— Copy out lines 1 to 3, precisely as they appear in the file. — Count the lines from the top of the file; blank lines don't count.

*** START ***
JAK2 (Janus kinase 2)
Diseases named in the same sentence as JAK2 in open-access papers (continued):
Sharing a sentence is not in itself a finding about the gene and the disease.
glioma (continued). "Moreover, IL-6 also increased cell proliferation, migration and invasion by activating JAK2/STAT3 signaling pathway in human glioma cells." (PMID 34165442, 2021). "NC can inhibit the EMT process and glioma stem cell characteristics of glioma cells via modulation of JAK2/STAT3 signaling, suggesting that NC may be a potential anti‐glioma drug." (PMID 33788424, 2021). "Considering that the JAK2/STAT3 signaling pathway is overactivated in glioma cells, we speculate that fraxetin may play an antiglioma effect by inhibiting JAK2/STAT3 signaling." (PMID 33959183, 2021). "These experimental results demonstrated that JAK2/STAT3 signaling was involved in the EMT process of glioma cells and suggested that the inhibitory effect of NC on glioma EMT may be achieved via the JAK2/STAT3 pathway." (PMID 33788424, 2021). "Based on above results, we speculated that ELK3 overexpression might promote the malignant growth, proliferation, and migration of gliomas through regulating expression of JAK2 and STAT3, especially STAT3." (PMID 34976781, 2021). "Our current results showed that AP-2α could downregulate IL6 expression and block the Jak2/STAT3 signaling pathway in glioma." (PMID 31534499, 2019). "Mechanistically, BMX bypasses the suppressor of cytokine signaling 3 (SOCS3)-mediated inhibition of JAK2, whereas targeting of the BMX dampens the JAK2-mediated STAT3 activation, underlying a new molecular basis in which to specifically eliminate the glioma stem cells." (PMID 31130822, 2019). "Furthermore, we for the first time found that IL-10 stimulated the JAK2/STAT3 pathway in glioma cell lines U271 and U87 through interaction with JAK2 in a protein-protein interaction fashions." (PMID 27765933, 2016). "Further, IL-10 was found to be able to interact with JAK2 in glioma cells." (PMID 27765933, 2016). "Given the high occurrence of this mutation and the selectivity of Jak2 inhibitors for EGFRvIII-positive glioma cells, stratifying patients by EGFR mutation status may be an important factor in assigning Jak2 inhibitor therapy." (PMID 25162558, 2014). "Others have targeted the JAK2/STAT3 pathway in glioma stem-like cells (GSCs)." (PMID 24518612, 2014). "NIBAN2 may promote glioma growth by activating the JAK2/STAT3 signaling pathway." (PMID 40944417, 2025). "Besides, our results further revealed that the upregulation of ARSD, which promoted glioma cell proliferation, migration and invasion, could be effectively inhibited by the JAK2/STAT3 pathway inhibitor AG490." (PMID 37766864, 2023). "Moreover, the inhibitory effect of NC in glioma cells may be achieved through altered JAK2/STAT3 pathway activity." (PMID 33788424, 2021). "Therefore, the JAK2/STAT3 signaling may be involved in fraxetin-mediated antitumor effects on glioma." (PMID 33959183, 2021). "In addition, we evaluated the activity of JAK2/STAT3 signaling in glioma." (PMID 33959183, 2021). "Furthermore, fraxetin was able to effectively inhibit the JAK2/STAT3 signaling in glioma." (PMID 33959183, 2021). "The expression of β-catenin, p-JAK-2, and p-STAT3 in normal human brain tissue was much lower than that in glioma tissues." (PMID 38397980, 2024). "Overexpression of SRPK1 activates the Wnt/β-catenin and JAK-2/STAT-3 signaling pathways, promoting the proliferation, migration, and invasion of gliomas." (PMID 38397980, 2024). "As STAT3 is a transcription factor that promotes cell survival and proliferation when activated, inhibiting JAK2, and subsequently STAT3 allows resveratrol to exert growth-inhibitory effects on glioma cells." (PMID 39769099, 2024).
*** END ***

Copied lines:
JAK2 (Janus kinase 2)
Diseases named in the same sentence as JAK2 in open-access papers (continued):
Sharing a sentence is not in itself a finding about the gene and the disease.